Denial of Service Attack not being Blocked by Cloudflare

Ok my site has been under DOS attack continuously for the last few hours. I have tried numerous tricks including, of course, turning on “I’m Under Attack” mode. However it appears the attacker can still get through to my server no matter what I do, i.e. Cloudflare is not blocking bad requests with browser integrity checks etc. These are clearly bad requests as you can see in the Apache access logs.

These bad requests have User agents which simply read as “x”, “l”, and “.”, and also have bogus referrers like google, baidu, youtube etc:

MyAcmeSite IBQSz3zNY8rrK/3FmH5gtg - - [02/Apr/2021:20:14:53 +0000] “GET /m.index.php HTTP/1.1” 200 18886 “” “x” {1028:22642,21625}

MyAcmeSite fTkYMwyAMMD+Xu5xV5KbHQ - - [02/Apr/2021:20:14:53 +0000] “GET /m.index.php HTTP/1.1” 200 18886 “” “l” {1028:22642,25365}

MyAcmeSite KRn/U0p+1PaFKZ7b4u6RPg - - [02/Apr/2021:20:14:53 +0000] “GET /m.index.php HTTP/1.1” 200 18886 “” “.” {1033:22642,25872}

So my question is, why are these requests reaching my server without first getting intercepted by cloudflare, with a simple browser integrity check among other things?

Hi @goftar,

If your server using Cloudflare’s Argo Tunnel or restricting connections to only come from Cloudflare IPs? If not, then the attack may be bypassing Cloudflare and hitting your server directly, have you checked that?


Well I assumed everything came from cloudflare because the IP address for my server has never been exposed to the public. It has always been shielded by cloudflare from Day 1.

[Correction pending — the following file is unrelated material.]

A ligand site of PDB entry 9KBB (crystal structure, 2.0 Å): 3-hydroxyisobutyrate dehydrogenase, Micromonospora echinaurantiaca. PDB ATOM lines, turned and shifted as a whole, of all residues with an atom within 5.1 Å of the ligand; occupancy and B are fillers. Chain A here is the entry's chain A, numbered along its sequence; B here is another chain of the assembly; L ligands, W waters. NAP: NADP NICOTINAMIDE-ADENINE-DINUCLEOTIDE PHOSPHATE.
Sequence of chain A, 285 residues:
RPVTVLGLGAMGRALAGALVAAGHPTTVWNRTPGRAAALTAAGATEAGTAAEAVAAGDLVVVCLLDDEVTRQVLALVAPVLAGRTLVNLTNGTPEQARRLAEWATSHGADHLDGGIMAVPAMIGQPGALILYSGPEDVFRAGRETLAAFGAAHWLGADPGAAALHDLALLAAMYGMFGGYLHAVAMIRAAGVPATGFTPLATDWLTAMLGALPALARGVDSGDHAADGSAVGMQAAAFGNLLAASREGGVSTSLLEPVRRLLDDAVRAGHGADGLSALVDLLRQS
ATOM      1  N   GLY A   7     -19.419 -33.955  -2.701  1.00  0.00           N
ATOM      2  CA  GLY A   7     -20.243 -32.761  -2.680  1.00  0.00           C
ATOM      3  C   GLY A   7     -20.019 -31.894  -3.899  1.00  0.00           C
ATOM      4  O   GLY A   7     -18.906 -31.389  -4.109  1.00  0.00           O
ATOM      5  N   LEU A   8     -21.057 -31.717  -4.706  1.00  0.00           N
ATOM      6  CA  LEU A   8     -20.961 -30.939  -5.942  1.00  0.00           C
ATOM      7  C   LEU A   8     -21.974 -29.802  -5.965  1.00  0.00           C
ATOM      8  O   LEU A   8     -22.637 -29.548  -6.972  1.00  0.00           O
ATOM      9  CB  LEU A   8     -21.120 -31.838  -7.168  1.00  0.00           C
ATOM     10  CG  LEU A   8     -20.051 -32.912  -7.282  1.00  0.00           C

Considering that the hacker is specifically targetting my site (because he gives notices on when he will start the next attack) suggests that somehow CF is either being bypassed or there is a hole in CF which I am not sure of yet.

Blocking non CF requests suggests that my server must be physically behind another firewall, yes? This is a remote Hosted system so I have no control over the topography.

Just a clarification to my last post: I just remembered that I have confirmed that the DDoS traffic is indeed passing through CF. I see thousands for requests reported by Cloudflare during the DDos attacks.

If this is the case, do you see all the requests passing the JS challenge? Is there anything common amongst them that you could use to filter them out? Alternatively you could do the opposite and captcha challenge everyone and slowly allow traffic that is not suspicious.

You need to curl or chrome url bar to your maybe-not-secret origin IP, and set up a hosts file DNS entry to skip Cloudflare’s orange cloud IP address. Your server should timeout if its not a cloudflare ASN or 404 or 500s error (or safest 200 status+0 byte page body, maybe the bot has a cache) file, on every HTTP request no exceptions if not a cloudflare IP. Do NOT confuse this with CF’s CF-Connecting-IP header.

Worst case, you need to wireshark your origin server and see if someone learned your origin server’s real IP. There are enough guides on the internet describing many tricks to extract a CF origin IP from a orange clouded website that I would say you have to assume if someone really wants to they can figure out your origin server IP. Changing the server IP (a nightmare IMO) hosting provider side and CF dashboard side might be the only way to make that bot go away if it really learned your origin IP address. Basic de-cloudflare trick, your origin server also sends your weekly newsletter emails to your customers, same IP address. Busted.